Size / / /

It's no wonder he spends

so much time alone, his one

good eye at arm's length,

aimed at no one.

He's studied relativity.

Knows the absurdity

of companionship along

the cosmic timeline,

the largest of cities

dwarfed by a dwarf star.

From the moon, he says,

the Middle East is as

serene as the Antarctic.

There is no pollution.

To shout across space

is to hear nothing, not even

yourself.

          In my apartment

I leave the television on

at all times. I can't sleep

unless someone is talking,

unless all the quiet shadows

dance. The amateur

astronomer tells me that

the first radio waves

are seventy light-years away

by now, and have barely

reached the nearest stars.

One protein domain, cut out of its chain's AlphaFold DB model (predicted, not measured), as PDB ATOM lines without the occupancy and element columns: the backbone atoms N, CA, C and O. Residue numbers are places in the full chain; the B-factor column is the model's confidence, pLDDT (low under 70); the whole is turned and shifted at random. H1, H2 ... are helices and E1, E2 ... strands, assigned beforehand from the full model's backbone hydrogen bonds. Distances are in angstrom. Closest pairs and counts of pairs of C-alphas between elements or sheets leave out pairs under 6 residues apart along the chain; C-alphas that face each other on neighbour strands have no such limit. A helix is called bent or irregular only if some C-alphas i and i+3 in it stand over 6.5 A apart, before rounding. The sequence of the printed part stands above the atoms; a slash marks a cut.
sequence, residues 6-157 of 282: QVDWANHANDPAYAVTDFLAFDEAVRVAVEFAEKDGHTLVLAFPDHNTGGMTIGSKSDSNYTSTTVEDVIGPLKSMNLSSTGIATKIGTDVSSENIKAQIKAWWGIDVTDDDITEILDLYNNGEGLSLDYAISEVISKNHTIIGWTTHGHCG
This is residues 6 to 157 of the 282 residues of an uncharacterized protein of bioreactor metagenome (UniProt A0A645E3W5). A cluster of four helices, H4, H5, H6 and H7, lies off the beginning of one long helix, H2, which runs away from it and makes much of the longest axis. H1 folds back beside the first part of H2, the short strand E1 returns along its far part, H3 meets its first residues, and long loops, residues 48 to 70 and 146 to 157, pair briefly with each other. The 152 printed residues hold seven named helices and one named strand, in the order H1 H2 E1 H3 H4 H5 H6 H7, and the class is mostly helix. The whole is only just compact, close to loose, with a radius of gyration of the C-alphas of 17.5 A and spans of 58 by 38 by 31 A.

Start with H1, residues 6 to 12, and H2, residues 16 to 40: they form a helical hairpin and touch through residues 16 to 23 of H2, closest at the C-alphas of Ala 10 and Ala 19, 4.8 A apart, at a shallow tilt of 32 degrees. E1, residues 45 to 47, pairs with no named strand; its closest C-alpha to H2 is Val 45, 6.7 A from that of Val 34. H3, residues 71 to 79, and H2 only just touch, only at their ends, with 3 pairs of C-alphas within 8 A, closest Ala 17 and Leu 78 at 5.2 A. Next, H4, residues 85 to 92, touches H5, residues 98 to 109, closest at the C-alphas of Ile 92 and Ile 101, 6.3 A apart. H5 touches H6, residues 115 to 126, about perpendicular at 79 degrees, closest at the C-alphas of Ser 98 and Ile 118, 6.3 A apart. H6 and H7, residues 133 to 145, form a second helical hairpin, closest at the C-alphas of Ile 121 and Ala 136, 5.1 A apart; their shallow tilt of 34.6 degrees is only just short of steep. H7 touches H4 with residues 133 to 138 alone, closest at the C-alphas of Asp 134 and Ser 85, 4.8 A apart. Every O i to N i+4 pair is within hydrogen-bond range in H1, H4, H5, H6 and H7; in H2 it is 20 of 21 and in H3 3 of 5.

That a billion miles from here

Cassini is studying the rings

of Saturn, squeezing secrets

from shards of ice. But what

are secrets? I say to him.

There's nothing new up there.

All things take up space

but words. Even mystery

is something invented

not too long ago.




Timothy Green lives in Los Angeles, where he works as editor of the poetry journal RATTLE. His poems have appeared recently in The Connecticut Review, Florida Review, Fugue, Mid-American Review, Nimrod, and other journals. His first book-length collection, American Fractal, received the 2006 Phi Kappa Phi Award from USC. You can learn more about Timothy from his website, or email him at timgreen@rattle.com.
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8 Aug 2022

my uncle walks around with amulets tied to his waist
Cia transits between you: a moon the size of home, a tiny hole in Shapa’s swirls.
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